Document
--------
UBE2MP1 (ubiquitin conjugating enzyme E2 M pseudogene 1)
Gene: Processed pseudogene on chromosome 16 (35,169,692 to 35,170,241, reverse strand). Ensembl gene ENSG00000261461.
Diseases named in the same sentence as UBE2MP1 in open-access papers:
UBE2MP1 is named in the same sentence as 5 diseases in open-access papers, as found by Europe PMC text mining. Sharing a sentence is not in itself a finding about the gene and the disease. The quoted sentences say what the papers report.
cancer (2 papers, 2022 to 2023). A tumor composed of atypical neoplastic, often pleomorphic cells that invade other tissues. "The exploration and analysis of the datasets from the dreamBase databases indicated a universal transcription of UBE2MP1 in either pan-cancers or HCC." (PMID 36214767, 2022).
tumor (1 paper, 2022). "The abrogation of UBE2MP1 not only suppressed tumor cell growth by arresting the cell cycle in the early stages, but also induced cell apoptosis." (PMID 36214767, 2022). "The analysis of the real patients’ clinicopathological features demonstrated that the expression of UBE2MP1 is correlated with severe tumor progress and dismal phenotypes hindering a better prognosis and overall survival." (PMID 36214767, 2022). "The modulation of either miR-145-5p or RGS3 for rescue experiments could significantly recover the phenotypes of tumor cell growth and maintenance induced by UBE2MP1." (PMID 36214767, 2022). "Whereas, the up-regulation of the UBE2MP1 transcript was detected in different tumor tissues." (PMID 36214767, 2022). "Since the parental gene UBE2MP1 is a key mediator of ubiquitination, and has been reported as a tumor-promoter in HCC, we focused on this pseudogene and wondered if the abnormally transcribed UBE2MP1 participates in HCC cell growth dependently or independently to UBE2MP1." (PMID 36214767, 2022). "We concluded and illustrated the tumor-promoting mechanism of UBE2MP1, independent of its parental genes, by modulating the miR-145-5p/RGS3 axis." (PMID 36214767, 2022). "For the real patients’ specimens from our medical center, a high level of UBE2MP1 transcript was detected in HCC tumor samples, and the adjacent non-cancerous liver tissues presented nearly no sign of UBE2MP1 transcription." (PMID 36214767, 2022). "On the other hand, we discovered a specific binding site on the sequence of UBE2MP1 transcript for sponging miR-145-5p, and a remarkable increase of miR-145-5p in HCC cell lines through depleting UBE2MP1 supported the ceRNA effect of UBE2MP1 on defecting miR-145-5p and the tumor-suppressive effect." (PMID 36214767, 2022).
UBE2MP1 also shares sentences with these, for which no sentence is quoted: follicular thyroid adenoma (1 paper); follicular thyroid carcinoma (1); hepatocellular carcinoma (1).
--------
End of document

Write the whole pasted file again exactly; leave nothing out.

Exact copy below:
UBE2MP1 (ubiquitin conjugating enzyme E2 M pseudogene 1)
Gene: Processed pseudogene on chromosome 16 (35,169,692 to 35,170,241, reverse strand). Ensembl gene ENSG00000261461.
Diseases named in the same sentence as UBE2MP1 in open-access papers:
UBE2MP1 is named in the same sentence as 5 diseases in open-access papers, as found by Europe PMC text mining. Sharing a sentence is not in itself a finding about the gene and the disease. The quoted sentences say what the papers report.
cancer (2 papers, 2022 to 2023). A tumor composed of atypical neoplastic, often pleomorphic cells that invade other tissues. "The exploration and analysis of the datasets from the dreamBase databases indicated a universal transcription of UBE2MP1 in either pan-cancers or HCC." (PMID 36214767, 2022).
tumor (1 paper, 2022). "The abrogation of UBE2MP1 not only suppressed tumor cell growth by arresting the cell cycle in the early stages, but also induced cell apoptosis." (PMID 36214767, 2022). "The analysis of the real patients’ clinicopathological features demonstrated that the expression of UBE2MP1 is correlated with severe tumor progress and dismal phenotypes hindering a better prognosis and overall survival." (PMID 36214767, 2022). "The modulation of either miR-145-5p or RGS3 for rescue experiments could significantly recover the phenotypes of tumor cell growth and maintenance induced by UBE2MP1." (PMID 36214767, 2022). "Whereas, the up-regulation of the UBE2MP1 transcript was detected in different tumor tissues." (PMID 36214767, 2022). "Since the parental gene UBE2MP1 is a key mediator of ubiquitination, and has been reported as a tumor-promoter in HCC, we focused on this pseudogene and wondered if the abnormally transcribed UBE2MP1 participates in HCC cell growth dependently or independently to UBE2MP1." (PMID 36214767, 2022). "We concluded and illustrated the tumor-promoting mechanism of UBE2MP1, independent of its parental genes, by modulating the miR-145-5p/RGS3 axis." (PMID 36214767, 2022). "For the real patients’ specimens from our medical center, a high level of UBE2MP1 transcript was detected in HCC tumor samples, and the adjacent non-cancerous liver tissues presented nearly no sign of UBE2MP1 transcription." (PMID 36214767, 2022). "On the other hand, we discovered a specific binding site on the sequence of UBE2MP1 transcript for sponging miR-145-5p, and a remarkable increase of miR-145-5p in HCC cell lines through depleting UBE2MP1 supported the ceRNA effect of UBE2MP1 on defecting miR-145-5p and the tumor-suppressive effect." (PMID 36214767, 2022).
UBE2MP1 also shares sentences with these, for which no sentence is quoted: follicular thyroid adenoma (1 paper); follicular thyroid carcinoma (1); hepatocellular carcinoma (1).